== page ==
Sandra S. Wijnberg, senior vice president and chief financial officer of Marsh & McLennan Companies Inc., plans to resign in March 2006, the company announced late yesterday.
In a statement, Ms. Wijnberg said that since MMC is on the road to recovery after its recent challenges, it is time “to explore the next stage of my professional career.”
She continued, “The past five-and-a-half years at MMC have been among the most challenging and rewarding of my career. MMC is a great company with businesses that have, and will continue to build, strong market positions.”
Ms. Wijnberg, 49, joined New York-based MMC in January 2000 in her current position. From 1997 through 1999, she was senior vice president and treasurer of Yum! Brands Inc. (formerly Tricon Global Restaurants Inc.). Prior to joining Yum! Brands, she spent three years with PepsiCo Inc., last serving as senior vice president and chief financial officer of its KFC Corporation division. Before joining PepsiCo, Ms. Wijnberg spent 12 years in investment banking.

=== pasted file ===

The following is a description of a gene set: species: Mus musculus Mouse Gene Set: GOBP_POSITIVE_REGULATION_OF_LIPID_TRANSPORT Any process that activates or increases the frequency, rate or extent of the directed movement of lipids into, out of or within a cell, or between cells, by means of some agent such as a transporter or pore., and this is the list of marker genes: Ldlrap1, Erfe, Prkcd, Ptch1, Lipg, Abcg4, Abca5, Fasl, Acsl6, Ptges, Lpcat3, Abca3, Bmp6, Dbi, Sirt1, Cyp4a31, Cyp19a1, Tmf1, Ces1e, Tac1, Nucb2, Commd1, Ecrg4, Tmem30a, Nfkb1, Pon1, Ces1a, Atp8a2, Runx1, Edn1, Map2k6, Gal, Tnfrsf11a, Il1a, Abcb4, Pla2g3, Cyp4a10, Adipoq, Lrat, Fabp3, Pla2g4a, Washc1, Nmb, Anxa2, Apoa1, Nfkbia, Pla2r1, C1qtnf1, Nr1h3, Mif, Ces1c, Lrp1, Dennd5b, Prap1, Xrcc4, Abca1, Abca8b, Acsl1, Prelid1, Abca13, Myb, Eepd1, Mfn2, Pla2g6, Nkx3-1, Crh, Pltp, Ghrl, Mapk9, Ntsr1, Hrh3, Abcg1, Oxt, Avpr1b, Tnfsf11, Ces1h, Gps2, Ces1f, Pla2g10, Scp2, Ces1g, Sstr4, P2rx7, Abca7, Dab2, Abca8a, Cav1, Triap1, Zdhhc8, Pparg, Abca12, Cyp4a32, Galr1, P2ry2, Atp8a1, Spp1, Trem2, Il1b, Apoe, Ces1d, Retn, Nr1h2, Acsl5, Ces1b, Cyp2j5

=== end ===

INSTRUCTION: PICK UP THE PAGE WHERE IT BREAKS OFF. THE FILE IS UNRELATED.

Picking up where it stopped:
Michael G. Cherkasky, president and chief executive officer of MMC, said: “While we are disappointed that Sandra has decided to leave MMC, we greatly appreciate the substantial contributions she has made. With her skills, professionalism and energy, she has added significant value to the company and led a first-class finance team. I am especially grateful for her wisdom and guidance during recent challenging months for MMC.”
Mr. Cherkasky said the company has begun a search for a successor and that Ms. Wijnberg has agreed to stay through the transition period.
The professional services firm, whose companies include the insurance brokerage firm Marsh, the investment firm Putnam and the consulting firm Mercer, has been engaged in a series of legal scandals over the past few months involving all three entities.
In October, New York Attorney General Eliot Spitzer sued MMC over allegations of kickbacks and steering of insurance contracts to carriers paying profitable volume-based contingent commissions. MMC subsequently agreed to abolish contingent commissions–a loss of more than $800 million in 2004–and pay $850 million into a settlement fund to be dispensed to clients affected by the commissions.